Valuation of Indian equities still remain expensive, says Credit Suisse

The for Indian equities remain expensive and some de-rating is warranted, given the general elections in April-May, said a note by foreign brokerage Credit Suisse.

The benchmark Nifty is trading at a 12-month forward price-to-earnings multiple of 17.1, versus the 10-year average of 15.3.

Despite this, equity could gradually grind higher as are set to accelerate, says the brokerage, even as the RBI’s 25-basis-point rate cut provides further impetus to the

“The Q3 earnings so far portray good earnings momentum, which should get further fillip once the consumption stimulus, announced in the form of income transfer and tax rebate for lower income groups, starts to show its effect,” said Jitendra Gohil, CFA and Head of India Equity Research, Credit Suisse Wealth Management, India.

The brokerage likes select names in financials, chemicals, construction materials, and IT, but is cautious on given the overly stretched valuations.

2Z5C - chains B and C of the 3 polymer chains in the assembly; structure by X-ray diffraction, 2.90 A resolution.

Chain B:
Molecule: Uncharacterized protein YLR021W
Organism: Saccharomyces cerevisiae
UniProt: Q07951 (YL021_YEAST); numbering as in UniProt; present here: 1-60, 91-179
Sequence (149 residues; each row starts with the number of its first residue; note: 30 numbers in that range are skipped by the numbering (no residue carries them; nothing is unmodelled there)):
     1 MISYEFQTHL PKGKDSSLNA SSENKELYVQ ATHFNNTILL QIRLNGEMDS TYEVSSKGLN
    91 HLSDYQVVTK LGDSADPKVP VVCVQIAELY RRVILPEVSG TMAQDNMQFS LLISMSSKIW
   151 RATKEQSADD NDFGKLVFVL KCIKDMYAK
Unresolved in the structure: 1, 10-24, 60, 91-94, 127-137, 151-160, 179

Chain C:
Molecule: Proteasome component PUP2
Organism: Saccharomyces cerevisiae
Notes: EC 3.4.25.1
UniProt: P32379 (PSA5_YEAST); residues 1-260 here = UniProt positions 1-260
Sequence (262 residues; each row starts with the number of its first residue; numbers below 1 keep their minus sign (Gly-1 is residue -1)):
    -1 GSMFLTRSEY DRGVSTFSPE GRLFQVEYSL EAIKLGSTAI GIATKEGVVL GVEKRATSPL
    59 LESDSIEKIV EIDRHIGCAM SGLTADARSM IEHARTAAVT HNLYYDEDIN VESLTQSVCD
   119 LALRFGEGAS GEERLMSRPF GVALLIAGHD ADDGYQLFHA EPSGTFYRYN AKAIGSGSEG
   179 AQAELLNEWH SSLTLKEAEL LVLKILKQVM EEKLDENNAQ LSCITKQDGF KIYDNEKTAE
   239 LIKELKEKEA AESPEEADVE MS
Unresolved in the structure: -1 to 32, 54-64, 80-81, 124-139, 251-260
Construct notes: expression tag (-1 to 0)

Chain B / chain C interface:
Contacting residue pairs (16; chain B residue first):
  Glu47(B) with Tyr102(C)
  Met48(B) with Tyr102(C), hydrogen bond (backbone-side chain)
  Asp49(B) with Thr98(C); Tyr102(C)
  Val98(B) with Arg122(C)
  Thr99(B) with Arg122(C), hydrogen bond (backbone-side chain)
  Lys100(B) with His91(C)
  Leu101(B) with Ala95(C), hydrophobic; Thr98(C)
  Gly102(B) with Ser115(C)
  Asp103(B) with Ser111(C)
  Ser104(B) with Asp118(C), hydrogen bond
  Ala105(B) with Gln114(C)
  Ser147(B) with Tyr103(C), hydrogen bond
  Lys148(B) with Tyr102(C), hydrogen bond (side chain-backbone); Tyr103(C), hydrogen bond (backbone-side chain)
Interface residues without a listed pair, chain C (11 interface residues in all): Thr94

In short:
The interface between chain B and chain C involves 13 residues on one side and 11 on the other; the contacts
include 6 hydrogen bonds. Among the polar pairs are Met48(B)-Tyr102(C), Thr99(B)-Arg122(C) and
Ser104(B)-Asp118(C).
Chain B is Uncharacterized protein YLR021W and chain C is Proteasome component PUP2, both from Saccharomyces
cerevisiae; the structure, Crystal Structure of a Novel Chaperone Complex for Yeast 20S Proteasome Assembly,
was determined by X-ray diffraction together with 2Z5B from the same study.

“While the structural outlook for remains positive and the stimulus announced is good for these companies, it is difficult to ascertain the exact spending behavior at this point,” said Gohil.

Gohil further notes that the mid-cap space could offer bottom-up stock picking opportunities as the steep correction in recent days has made valuations more reasonable. The BSE MidCap index has dropped 7 per cent in the last one month.

The gap between Indian and global equities is narrowing. After outperforming its peers in 2018, the Nifty’s 12-month forward PE of 17.1 has been largely flat in 2019, versus a valuation expansion of 11 per cent, 10.5 per cent and 10 per cent seen in the China, US and EM Index, respectively, in January. “We expect that the valuation gap with peers will narrow further,” says the Credit Suisse note.

After materially outperforming global last year, the Nifty remained flat in January, underperforming the and ex-Japan Index by 8 per cent and 7.6 per cent, respectively. The underperformance was mainly due to foreign portfolio investors (FPIs) selling ahead of the Union Budget and stock-specific negative flows that led to extreme risk aversion for some firms.

Investors’ focus will now shift back to corporate fundamentals, the impact of consumption stimulus on corporate profits, global developments, and the general elections this year.

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